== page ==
Black Mechanics: The Making of an American University and a Nation


Like most college students who decide to go to an event on campus, my decision to go to the exhibition was driven by the fact that a friend of mine had worked on it throughout the year. However, what is available to us here is something more than just the culmination of a semester’s work of several scholars at Brown University. The exhibit which is entitled Black Mechanics, is a powerful and insightful creation that serves as a jumping off point for hopefully further discussion regarding the way that slavery continues to shape our institutions.

When you travel to Berlin (or anywhere in Europe really, but it’s particularly noticeable in Berlin) you are surrounded by historical testimony. Public memorials and art are ubiquitous and help form a collective memory, a collective act of remembering that is essential. The horrors of the period are paid tribute with constant acts of remembering.

This strikes us all as profoundly appropriate. The museums are always filled, the monuments are always surrounded, not only by tourists, but by everyone. The memory is public, the tribute is shared, and we try to honor those lives that were treated so horribly during darker moments in history.

Slavery is not treated the same way in the United States. The only memorial I’ve ever seen paying tribute to the lives of enslaved persons in the United States is the one outside of the Haffenreffer Museum at Brown University (and it still too me 3 years before i realized what it was  for). As a student, the structure of slavery and texts regarding the Black Experience were always discussed quickly in the beginning of the year in history classes, and perhaps again when we discussed Civil Rights Movements. However not only do we lack the same act and culture of public remembrance for the lives that literally built this country, we continue to criminalize and dehumanize black lives.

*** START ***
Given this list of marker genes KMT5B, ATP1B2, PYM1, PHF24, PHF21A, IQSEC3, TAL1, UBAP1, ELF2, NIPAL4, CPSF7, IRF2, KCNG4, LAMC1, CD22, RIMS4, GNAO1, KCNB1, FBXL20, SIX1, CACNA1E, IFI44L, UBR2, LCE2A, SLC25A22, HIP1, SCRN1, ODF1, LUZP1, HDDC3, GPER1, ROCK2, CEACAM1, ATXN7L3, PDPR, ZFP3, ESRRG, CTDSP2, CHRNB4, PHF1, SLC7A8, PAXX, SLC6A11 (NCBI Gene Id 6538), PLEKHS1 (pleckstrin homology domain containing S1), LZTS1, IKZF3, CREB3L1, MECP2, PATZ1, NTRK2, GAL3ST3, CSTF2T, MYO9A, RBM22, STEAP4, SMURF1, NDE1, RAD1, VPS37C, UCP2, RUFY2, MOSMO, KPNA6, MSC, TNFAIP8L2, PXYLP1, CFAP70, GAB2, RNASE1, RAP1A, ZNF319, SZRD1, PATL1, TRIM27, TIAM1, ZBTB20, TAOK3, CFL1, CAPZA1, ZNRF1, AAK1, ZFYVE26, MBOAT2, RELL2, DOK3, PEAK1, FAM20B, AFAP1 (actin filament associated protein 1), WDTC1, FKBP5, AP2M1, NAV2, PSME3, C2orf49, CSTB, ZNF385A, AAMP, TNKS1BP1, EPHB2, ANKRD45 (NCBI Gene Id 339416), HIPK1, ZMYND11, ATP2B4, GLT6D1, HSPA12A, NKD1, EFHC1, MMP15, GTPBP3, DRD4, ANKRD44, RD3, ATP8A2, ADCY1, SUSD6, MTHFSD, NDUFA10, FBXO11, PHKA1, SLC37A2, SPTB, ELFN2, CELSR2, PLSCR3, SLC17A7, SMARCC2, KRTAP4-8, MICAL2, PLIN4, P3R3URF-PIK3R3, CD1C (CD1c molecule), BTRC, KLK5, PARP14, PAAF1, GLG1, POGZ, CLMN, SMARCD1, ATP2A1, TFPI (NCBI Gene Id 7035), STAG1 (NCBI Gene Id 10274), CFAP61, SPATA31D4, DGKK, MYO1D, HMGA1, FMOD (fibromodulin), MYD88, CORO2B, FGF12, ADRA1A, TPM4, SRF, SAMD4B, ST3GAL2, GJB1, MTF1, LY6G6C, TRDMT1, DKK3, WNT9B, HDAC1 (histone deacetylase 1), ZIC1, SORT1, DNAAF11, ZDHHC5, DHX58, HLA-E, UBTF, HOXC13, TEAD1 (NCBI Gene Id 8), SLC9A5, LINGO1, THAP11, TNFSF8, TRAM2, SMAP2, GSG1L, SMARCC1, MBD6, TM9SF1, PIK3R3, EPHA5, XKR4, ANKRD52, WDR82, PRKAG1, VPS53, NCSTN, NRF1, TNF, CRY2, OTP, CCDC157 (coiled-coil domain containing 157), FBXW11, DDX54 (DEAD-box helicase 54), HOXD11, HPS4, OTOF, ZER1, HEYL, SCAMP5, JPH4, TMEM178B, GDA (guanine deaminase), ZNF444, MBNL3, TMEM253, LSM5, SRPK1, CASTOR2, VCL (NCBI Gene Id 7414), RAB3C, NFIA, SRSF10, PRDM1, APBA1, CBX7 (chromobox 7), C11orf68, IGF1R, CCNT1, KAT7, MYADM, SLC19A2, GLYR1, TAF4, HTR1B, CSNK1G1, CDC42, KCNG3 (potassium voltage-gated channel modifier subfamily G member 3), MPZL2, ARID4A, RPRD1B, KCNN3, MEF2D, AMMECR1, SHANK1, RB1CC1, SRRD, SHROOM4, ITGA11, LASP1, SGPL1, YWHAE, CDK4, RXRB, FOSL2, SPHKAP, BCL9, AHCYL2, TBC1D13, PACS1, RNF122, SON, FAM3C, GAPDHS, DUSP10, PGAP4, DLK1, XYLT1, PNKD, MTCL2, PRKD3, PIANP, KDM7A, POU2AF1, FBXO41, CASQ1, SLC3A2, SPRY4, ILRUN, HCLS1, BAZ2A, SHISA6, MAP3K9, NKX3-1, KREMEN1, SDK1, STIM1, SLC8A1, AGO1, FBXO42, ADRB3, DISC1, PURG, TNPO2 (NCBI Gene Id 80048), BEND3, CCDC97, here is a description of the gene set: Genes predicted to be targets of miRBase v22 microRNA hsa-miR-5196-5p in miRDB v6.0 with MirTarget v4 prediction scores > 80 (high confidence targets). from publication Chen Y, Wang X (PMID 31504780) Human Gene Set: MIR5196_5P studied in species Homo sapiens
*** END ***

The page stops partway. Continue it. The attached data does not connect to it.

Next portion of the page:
As a student at an institution that was literally built by enslaved persons, its important to be aware of the real human lives that built this campus. I live on a street named after a slave owner. Slavery is a system that continues to have real impacts on our lives.

This exhibit is critically important because it shows the way that Brown University has continuously been implicated in the use and discourse regarding slavery.

It is essential that if you are on Brown’s campus right now take a 20 minute break from your finals and go to this exhibition.

Learn about Brown’s role in slavery, and if nothing else take a moment to remember a life that has been lost to history, and a life that was dehumanized (with a literal lack of naming occurring in some instances). Especially if you are a white person it is important to take this opportunity to learn. We seldom take advantage of the vast resources available to us. And it’s difficult to read whole books about this issue. But the effort has taken place, the writing for the pieces is all exquisite, and Evie Shockley’s poem throughout the exhibit is tremendously powerful and evocative. Please go and honor the lives that have so frequently been forgotten. And a sincere thank you to all those at the Center for the Study of Slavery and Justice at Brown University for putting in the hard work and making this tiny piece of history available to us.

The exhibit is open until December 21, 2016


Photo Courtesy of Brown University

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